1. What changes occurred in attendance rates when students enrolled in full-day, rather than half-day, pre-k programs?
This research summary of two UChicago Consortium studies shows that when more full-day pre-k programs were available to families, students were more likely to enroll in full-day programs and student attendance rates increased. Using pre-pandemic data (2013–17), these studies used policy changes in Chicago to examine the relationship between half- vs. full-day pre-k and students’ attendance.
Study 1: District-wide, more CPS students enrolled in full-day pre-k programs from 2012–13 through 2015–16, while enrollment in half-day pre-k declined.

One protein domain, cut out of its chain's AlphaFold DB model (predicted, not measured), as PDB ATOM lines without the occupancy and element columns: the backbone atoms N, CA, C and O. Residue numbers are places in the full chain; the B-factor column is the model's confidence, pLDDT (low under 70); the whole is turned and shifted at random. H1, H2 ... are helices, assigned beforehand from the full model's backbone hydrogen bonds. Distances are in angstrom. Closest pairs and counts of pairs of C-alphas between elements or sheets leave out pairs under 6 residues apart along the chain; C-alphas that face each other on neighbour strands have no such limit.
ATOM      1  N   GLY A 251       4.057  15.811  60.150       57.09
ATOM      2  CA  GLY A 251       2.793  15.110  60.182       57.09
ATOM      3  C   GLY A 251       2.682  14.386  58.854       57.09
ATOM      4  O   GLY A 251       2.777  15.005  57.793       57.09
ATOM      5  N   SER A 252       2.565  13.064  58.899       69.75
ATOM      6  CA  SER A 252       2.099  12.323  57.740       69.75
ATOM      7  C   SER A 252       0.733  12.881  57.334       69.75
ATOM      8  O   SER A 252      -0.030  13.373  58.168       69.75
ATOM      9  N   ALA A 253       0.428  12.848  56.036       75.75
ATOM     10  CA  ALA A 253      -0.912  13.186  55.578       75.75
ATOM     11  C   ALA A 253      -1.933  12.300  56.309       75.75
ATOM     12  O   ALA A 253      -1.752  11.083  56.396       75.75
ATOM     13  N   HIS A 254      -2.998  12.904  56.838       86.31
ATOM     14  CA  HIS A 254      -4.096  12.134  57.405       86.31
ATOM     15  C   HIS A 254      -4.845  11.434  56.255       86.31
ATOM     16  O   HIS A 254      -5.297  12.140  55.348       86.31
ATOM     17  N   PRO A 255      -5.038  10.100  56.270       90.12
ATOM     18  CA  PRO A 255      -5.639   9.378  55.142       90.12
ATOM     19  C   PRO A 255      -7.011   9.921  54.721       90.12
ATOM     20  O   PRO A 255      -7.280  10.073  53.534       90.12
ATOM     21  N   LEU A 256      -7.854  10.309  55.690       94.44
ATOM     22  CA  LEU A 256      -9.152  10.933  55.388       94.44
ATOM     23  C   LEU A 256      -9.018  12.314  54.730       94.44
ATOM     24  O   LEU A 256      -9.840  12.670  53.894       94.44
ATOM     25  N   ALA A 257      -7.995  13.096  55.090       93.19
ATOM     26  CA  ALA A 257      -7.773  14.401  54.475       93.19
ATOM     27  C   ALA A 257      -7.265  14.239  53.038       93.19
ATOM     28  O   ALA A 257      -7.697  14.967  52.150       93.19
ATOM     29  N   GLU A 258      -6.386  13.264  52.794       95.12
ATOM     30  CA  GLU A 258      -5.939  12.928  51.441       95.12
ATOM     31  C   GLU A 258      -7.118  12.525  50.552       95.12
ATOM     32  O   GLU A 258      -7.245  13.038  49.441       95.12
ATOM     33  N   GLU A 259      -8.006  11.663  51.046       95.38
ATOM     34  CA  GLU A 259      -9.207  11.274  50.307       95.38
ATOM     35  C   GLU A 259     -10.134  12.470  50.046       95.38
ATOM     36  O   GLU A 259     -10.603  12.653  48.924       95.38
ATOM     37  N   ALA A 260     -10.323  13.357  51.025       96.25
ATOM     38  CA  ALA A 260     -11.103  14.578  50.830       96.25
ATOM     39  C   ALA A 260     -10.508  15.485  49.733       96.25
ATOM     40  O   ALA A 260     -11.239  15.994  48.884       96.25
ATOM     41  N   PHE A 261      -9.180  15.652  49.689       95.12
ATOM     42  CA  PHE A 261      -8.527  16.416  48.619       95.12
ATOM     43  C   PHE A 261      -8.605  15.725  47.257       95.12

- Full-day pre-k enrollment increases were especially large for Black students, whose enrollment more than quadrupled.
- Attendance rates were higher in full-day than half-day pre-k programs.
- CPS-wide pre-k attendance rates increased, driven by higher full-day attendance rates--particularly notable given that full-day student enrollment never reached more than 25 percent of total pre-k enrollment.
Study 2. After switching from half-day to full-day pre-k, attendance improved more in North Lawndale schools than CPS-wide, and were significantly higher than at similar schools.